Again, despite the silken stole, she shivered from a sleep that was not a deep sleep. Again she is caught up with her fears that someone might guess her origins.
The scent of violets on the table wafts through the parlor on this tepid night. During the day she is busy keeping the demons of her past at bay, sometimes with drinks like Pernod.
Anise, she says, nevertheless provides good breath.
Sometimes she gondolas by light rail to the city's hotspots, hoping to run into one of her exes, by chance, in the colonnades and catch a glimpse, albeit tear-veiled, of him. The fact that she has spent her entire budget on the purchase of the brand-name clothes necessary for this on the 6th of the month, she very successfully negates to herself. After all, bagged soups make you full, too.
At night, long after dusk has fallen, when quiet finally returns to the house of the early eighties, she slumbers on her wooden canapé in her two-room apartment.
The house she has lived in for years, where she has seen many neighbors come and also leave through her actions. For herself, moving out is impossible because she lacks the monetary means to do so or simply a suitable apartment that would be affordable. In Hamburg, even for solvent people, an almost hopeless undertaking.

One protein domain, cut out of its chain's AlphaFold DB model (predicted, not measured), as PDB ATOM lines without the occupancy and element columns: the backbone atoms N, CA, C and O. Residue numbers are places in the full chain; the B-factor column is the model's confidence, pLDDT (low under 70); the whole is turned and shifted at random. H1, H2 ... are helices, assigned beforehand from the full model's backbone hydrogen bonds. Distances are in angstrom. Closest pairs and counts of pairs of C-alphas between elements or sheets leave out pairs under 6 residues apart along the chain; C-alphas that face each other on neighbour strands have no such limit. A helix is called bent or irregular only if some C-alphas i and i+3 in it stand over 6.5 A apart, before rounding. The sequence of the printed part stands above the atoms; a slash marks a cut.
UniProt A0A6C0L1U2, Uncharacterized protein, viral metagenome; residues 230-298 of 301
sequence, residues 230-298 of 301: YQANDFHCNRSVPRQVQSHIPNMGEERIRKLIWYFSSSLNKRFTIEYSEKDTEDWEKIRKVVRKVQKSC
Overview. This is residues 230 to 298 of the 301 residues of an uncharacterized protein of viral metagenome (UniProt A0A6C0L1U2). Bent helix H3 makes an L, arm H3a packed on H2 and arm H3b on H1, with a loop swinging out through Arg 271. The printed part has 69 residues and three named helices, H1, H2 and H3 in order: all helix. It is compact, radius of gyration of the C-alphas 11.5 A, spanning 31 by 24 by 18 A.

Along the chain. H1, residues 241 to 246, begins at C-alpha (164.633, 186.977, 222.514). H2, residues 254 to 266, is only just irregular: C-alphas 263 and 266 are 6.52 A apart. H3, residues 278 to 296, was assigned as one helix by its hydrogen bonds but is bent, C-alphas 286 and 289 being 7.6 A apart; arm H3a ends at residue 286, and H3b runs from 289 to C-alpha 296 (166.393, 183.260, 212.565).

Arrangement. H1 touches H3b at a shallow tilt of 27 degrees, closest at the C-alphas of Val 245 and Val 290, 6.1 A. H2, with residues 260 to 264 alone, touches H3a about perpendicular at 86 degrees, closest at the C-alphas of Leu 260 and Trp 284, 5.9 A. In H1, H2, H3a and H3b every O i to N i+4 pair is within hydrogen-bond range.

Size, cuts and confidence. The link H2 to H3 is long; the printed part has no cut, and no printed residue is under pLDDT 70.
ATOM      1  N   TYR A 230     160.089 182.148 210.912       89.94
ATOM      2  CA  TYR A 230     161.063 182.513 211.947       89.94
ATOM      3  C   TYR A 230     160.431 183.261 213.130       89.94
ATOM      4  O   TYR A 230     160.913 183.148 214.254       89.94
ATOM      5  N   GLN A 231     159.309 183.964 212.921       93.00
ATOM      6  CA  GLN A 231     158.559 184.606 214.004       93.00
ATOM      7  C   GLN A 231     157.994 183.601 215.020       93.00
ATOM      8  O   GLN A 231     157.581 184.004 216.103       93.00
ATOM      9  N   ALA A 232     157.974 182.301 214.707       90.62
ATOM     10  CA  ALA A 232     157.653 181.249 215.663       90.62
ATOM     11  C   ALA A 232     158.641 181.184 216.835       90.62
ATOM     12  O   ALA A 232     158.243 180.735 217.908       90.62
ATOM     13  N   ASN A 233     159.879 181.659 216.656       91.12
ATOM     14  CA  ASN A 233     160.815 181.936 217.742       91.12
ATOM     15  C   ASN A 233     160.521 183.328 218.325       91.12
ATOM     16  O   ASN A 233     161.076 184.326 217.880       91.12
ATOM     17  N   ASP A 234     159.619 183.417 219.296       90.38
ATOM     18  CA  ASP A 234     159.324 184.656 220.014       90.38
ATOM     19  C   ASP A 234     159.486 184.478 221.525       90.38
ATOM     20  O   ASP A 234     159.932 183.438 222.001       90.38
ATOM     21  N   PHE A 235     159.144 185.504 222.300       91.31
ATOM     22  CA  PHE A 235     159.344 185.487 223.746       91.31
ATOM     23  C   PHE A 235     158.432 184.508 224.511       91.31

The blue, constantly flickering light of the defective fluorescent tube of the factory building across the street disturbs the plan to lie down again. She nods off again at the table. Merely quickly closing the cold eyes that have seen so much and so little happiness in the process, so as not to have to deal with misery. There it is again. The dream. Actually, it's deja vu. She's wearing, as always, a scent of Jacques. Today, how appropriate, the blue hour. She imagines she knew this Jacques in person.
A noble residential area, where it glows golden from room-high terrace doors. A place where the entrepreneur's wife fresh out of almond-flavored bath foam, holding her flowing blond hairdo together with ribbon, strolls through her generously laid-out borders of violets and irises. Jacques must have had that in his mind's eye, too. They know each other.
Across the river, the more working-class residential area.
She and her mother were lucky. Lucky, as a single mother, to have found a job as a governess with a well-to-do family near the Elbe. Mother toiled every day in the salons of the lordship, while the little girl had to spend the time as quiet as a mouse in the apartment. Sometimes mother came, served the child a meal of leftovers from the servants' kitchen.
One could say one lived in Blankenese.
When the girl entered school, she believed that a time of freedom was about to begin. The mother inculcated her to be something better and to always refer to the residential address of the gentlemen. In the cast-off clothes of the villa children, white lace socks and red patent-leather shoes, the child set off on the day of starting school. Alone, towards Ostender Strasse, this school was the safest to reach on foot.
Alone, not even that day did the mother get the day off.
I wonder if she had even asked the gentlemen
One could say, one lived in Blankenese.
She skipped out into the courtyard in her iris-blue pleated skirt, her blonde hair tied into monkey swings, up the steps of the back house where the servants' chambers were located.